7:05 PM: According to Ken Rosenthal of FOXSports.com, there are growing indications that the Yankees are the front-runners for Dan Haren.
Rosenthal writes that the Tigers can’t be ruled out, either, but a source tells him that the D-Backs are telling interested clubs that they are in “advanced negotiations” with one team.
5:15 PM: So much for Brian Cashman’s “we don’t need pitching; we only tied to get Cliff Lee because he’s a special case” stuff. Jayson Stark and Ed Price are reporting today that the Yankees are interested in Dan Haren.
Price goes further and says that the Yankees are “pushing hard” for Haren, and that a trade could happen within a couple of days. He also cautions to “take w/salt” however. I assume that means be skeptical and not to consider Dan Haren with the Yankees while watching the new Angelina Jolie movie. But hey, it is trade rumor season and so little of what gets said makes sense.
Nationals’ outfielder Adam Eaton was carried off the field after stumbling over first base on Friday night. In the ninth inning of the Nationals’ 7-5 loss to the Mets, Eaton appeared to catch his ankle on the bag as he ran out an infield single, suffering a leg injury on the fall. He was unable to put pressure on his left leg after the play and required assistance by two of the Nationals’ athletic trainers as he exited the field.
Eaton is scheduled to undergo an MRI on Saturday, but Nationals’ manager Dusty Baker told reporters that it “doesn’t look too good.” It’s the first significant leg injury the outfielder has sustained since 2014, when he went on the 15-day disabled list with a hamstring strain. He’ll likely be replaced by Michael Taylor in center field for the next couple of games, though that could be a temporary fix as the Nationals seek a better solution during Eaton’s recovery process.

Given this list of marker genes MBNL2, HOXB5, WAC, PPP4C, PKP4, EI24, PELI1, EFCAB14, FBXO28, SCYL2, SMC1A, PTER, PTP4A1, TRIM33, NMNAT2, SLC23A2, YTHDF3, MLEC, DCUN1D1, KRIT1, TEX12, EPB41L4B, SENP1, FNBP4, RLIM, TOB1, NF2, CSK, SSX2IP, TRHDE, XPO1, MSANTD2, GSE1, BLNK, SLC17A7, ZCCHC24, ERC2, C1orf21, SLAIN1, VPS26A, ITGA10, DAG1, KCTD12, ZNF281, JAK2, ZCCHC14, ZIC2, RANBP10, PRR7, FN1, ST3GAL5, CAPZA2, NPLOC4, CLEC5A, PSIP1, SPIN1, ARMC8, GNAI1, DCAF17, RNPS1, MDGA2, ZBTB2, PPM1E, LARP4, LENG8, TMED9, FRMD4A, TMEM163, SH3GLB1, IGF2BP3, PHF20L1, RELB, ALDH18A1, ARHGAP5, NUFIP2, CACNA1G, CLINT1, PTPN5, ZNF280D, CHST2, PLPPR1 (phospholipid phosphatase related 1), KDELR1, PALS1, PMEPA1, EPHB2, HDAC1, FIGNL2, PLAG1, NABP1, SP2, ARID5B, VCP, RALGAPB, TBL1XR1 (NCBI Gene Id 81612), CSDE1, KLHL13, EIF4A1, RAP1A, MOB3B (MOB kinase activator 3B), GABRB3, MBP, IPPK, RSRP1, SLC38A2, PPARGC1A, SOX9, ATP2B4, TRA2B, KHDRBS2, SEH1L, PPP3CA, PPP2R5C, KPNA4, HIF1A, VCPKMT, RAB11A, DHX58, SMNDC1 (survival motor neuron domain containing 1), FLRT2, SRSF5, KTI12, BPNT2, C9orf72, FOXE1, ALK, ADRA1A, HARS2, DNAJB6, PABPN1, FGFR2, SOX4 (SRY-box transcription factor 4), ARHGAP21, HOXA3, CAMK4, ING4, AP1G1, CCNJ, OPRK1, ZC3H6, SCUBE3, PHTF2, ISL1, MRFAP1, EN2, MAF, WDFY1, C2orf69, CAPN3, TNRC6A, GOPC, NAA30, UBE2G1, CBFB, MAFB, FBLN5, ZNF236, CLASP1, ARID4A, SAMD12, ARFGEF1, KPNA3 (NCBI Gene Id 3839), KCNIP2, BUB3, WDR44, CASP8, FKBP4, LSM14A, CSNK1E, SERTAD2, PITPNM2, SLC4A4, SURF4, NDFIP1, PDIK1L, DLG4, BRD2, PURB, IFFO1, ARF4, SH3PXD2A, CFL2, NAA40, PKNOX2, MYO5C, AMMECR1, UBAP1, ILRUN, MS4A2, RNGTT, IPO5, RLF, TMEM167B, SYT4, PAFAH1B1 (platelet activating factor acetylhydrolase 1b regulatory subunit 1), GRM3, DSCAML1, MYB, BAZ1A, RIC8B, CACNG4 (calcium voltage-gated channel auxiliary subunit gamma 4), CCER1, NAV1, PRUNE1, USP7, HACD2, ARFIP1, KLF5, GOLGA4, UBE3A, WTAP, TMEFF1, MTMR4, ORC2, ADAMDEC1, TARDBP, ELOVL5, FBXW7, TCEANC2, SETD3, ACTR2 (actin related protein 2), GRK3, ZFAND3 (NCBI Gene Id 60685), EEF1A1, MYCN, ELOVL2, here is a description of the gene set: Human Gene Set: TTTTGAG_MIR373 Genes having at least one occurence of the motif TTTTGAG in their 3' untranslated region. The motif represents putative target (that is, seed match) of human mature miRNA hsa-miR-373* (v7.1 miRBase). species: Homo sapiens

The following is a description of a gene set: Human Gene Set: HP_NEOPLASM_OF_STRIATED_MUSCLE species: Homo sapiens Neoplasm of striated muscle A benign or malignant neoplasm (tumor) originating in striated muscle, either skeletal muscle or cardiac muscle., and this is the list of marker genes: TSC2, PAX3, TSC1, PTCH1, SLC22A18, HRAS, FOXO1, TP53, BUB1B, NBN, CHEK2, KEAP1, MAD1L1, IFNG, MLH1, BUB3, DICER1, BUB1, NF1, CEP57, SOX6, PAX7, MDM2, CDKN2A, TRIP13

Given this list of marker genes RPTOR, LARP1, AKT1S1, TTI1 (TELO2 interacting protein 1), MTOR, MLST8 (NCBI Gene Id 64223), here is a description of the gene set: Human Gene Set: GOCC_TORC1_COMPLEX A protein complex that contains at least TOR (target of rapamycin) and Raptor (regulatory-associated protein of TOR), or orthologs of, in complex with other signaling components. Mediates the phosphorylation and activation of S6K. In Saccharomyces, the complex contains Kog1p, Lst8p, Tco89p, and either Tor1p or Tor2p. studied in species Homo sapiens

It’s been just over a week since Giants’ left-hander Madison Bumgarner got a serious scare after a nasty dirt bike accident. He escaped with bruised ribs and a Grade 2 strain of his left shoulder AC joint, but there was some speculation that the injuries would cause a significant, if not permanent, setback in the southpaw’s career. Thankfully, things aren’t looking quite so bleak today. Not only will Bumgarner not require surgery, but he could return as soon as the week following the All-Star break, the Giants said Friday.
Of course, that timeline is wholly dependent on how smoothly the recovery process goes, so nothing is set in stone yet. NBC Sports Bay Area’s Alex Pavlovic estimates 2-3 months of rest and rehab, including “two months before he can get back on the mound and then another three to four weeks of throwing and rehab starts before he’s big league-ready.” It’s a long and laborious schedule, but still looks much better than any surgical alternative.
Prior to the accident, Bumgarner was working on a solid start to the 2017 season. He maintained a 3.00 ERA, 1.3 BB/9 and 9.3 SO/9 through 27 innings with the club, though his average 1.75 runs of support per start fed into an 0-3 record.